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Developer Valve’s digital-distribution service has created a connected virtual economy that is paying off for the people taking advantage of it.

The company announced today that it has paid out $57 million to those who have made in-game items that gamers can buy and equip on their characters in Team Fortress 2, Dota 2, and Counter-Strike: Global Offensive. That money was spread across just 1,500 people in 75 countries, which means that the average content creator earned around $38,000. That’s a pretty good salary for someone designing digital goodies. These items often take the form of hats or other decorative gear that players in Valve’s top releases can use to help their characters stand out. Using the Steam Workshop, anyone can build and release their own items, and Valve splits the revenue it earns with the creators. This is by far the biggest game company working with its fans to offer them a way to make money, and Valve is the only company actively working to add this type of functionality to more releases.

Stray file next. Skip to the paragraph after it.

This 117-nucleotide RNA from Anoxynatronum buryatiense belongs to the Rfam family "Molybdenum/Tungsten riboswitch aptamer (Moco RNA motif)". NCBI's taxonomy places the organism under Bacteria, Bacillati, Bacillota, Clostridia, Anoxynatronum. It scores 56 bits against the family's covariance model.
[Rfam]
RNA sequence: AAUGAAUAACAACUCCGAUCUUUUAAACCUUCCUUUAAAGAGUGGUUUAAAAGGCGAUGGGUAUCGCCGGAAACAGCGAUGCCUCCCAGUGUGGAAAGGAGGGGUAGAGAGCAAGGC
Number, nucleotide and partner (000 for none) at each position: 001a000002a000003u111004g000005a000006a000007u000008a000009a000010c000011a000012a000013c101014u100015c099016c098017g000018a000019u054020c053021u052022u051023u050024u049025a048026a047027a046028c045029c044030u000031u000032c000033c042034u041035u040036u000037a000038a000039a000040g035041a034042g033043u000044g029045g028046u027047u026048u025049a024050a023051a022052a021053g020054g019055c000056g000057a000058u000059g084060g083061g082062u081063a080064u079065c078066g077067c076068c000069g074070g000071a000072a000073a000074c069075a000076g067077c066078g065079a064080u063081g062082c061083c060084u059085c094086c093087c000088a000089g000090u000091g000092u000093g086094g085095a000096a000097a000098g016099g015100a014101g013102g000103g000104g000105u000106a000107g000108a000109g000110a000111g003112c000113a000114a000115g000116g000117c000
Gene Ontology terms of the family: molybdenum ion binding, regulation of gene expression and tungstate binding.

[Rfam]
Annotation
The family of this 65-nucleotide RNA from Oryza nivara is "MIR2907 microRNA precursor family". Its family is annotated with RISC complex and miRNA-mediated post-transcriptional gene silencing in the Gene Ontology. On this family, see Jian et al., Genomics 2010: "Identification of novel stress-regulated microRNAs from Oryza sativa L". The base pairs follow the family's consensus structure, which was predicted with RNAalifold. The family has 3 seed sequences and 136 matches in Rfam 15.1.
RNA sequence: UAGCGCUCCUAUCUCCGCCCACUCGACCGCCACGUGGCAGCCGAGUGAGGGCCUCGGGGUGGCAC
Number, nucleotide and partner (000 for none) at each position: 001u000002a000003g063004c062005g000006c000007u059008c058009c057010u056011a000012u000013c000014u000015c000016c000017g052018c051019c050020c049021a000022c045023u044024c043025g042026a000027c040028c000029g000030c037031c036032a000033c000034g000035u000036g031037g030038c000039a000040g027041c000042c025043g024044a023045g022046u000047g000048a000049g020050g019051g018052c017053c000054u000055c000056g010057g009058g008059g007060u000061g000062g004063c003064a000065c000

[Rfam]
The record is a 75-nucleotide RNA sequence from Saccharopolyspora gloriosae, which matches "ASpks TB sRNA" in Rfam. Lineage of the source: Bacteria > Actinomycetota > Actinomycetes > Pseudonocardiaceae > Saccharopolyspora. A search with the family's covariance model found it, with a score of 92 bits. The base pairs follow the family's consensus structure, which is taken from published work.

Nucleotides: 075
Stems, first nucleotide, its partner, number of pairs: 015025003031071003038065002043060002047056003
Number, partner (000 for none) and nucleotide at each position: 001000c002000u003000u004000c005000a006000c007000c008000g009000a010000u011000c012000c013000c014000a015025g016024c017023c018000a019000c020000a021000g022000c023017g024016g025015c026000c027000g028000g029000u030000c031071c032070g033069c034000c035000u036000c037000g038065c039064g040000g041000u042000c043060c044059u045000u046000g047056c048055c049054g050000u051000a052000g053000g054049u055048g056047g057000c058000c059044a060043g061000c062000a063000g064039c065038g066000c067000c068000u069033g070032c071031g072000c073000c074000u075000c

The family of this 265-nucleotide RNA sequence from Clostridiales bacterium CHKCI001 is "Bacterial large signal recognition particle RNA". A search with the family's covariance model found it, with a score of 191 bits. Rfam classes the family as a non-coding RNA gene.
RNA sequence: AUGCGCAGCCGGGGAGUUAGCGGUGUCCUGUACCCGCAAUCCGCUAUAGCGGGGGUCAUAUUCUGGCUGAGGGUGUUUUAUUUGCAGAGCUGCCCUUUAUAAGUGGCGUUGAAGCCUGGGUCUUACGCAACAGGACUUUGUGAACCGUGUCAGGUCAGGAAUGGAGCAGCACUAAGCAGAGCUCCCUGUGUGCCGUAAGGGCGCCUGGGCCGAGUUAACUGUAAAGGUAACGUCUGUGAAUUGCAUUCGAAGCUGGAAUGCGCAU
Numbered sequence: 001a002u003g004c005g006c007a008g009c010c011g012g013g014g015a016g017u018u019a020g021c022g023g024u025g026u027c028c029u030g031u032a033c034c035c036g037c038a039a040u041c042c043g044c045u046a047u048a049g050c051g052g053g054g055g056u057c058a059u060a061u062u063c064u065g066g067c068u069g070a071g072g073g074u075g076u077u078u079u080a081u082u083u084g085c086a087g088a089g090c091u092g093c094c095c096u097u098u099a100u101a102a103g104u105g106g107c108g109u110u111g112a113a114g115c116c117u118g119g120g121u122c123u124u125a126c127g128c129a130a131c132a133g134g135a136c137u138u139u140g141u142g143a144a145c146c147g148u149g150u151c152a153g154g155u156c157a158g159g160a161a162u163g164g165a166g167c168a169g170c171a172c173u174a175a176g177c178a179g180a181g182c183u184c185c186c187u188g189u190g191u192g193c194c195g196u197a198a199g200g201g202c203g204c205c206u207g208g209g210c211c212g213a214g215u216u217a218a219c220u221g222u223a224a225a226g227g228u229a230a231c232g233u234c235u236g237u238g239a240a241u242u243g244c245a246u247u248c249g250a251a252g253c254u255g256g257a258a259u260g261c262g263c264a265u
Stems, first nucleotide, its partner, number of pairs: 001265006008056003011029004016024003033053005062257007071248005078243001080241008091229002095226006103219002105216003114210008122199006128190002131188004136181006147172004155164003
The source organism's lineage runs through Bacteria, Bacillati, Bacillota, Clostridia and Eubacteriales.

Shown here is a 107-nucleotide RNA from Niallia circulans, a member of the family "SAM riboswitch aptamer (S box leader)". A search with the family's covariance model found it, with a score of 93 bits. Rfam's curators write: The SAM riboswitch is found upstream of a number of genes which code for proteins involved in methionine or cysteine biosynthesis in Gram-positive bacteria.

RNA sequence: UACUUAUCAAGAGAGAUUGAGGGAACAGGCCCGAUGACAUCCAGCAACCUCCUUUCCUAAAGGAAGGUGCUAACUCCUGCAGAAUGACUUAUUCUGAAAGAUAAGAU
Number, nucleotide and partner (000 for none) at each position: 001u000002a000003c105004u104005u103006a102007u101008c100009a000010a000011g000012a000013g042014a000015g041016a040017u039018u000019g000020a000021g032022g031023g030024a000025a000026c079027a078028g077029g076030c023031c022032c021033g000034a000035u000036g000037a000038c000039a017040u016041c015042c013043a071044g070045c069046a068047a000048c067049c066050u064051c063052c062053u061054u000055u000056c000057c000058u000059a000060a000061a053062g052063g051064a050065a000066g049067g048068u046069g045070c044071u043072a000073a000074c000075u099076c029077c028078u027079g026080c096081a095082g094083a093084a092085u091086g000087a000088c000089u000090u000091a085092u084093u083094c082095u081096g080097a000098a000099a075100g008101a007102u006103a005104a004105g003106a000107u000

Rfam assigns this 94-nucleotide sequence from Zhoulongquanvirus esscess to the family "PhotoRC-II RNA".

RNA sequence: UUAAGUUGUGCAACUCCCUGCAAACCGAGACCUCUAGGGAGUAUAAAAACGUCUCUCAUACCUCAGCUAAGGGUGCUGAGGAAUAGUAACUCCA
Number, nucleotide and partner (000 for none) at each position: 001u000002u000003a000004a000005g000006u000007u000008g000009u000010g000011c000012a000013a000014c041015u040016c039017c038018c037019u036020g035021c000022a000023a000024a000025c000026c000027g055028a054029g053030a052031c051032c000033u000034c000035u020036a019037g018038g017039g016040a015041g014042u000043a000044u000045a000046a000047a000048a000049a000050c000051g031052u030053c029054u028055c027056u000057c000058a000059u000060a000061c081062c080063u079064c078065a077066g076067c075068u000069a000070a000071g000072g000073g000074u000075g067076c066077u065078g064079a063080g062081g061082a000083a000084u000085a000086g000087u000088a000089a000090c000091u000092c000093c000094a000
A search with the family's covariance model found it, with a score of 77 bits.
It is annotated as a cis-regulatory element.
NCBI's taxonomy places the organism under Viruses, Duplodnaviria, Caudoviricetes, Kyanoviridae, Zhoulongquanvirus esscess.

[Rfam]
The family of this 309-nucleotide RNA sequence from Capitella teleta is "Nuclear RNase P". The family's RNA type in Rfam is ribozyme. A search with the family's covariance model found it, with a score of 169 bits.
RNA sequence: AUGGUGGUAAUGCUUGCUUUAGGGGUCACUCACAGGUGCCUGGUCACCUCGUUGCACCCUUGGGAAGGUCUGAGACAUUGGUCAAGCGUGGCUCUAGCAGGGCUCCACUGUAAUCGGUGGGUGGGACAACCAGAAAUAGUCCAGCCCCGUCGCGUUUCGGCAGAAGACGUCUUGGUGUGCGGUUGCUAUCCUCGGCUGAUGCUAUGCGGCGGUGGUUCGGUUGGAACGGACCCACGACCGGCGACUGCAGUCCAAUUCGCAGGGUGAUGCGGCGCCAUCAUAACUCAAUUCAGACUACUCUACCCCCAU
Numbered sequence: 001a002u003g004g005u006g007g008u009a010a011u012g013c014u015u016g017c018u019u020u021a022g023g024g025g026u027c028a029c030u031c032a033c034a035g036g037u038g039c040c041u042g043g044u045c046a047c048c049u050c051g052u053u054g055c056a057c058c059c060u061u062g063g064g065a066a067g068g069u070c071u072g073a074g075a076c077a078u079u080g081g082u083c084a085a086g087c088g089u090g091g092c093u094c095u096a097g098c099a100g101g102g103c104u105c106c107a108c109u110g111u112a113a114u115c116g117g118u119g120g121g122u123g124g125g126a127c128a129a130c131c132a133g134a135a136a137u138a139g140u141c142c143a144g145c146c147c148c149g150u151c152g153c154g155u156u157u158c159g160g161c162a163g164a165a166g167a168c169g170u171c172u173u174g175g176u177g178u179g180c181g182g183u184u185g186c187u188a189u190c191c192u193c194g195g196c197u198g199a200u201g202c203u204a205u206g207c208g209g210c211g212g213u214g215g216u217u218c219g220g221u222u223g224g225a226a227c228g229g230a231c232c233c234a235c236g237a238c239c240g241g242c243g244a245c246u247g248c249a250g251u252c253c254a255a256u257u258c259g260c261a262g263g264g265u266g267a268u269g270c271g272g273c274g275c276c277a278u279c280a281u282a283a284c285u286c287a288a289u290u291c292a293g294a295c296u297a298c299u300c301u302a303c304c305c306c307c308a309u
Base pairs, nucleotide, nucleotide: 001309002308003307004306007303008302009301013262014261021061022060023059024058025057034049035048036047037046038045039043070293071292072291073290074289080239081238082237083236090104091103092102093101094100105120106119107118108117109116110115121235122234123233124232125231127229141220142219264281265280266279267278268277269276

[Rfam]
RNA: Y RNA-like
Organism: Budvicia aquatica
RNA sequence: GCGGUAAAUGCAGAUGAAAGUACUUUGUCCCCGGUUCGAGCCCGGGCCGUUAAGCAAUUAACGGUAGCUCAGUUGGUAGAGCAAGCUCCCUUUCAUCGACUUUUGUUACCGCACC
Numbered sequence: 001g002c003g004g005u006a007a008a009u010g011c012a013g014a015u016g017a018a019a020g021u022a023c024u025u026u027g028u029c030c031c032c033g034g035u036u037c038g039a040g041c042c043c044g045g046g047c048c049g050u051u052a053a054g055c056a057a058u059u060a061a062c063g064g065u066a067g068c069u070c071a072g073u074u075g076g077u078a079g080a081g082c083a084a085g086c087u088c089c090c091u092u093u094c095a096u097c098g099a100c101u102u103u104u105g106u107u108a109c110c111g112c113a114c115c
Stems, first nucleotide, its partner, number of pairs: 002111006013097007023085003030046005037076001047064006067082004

In addition to the payouts, Valve announced that is is expanding its Steam Workshops to finally include games that Valve did not make.

“The limitation of paid, revenue-generating Workshops to Valve content has been an unfortunate consequence of the sheer number of challenges required in order to scale to a global audience of creators and players,” Valve developer Alden Kroll wrote in a blog post. “Today, we’re happy to announce that after a ton of work, the first curated Workshops for non-Valve games have opened: Dungeon Defenders: Eternity and Chivalry: Medieval Warfare.”


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This means both that people can express their individuality in more games, but it also means that creators have more opportunities to build items and to make money.

“We expect more curated Workshops to become available for creators and players in various games over the coming weeks and months,” wrote Kroll.

Finally, Valve is providing its community creators with a set of tools that provides real-time data on who is buying which items. This should empower these folk to figure out what kinds of stuff people want more of.


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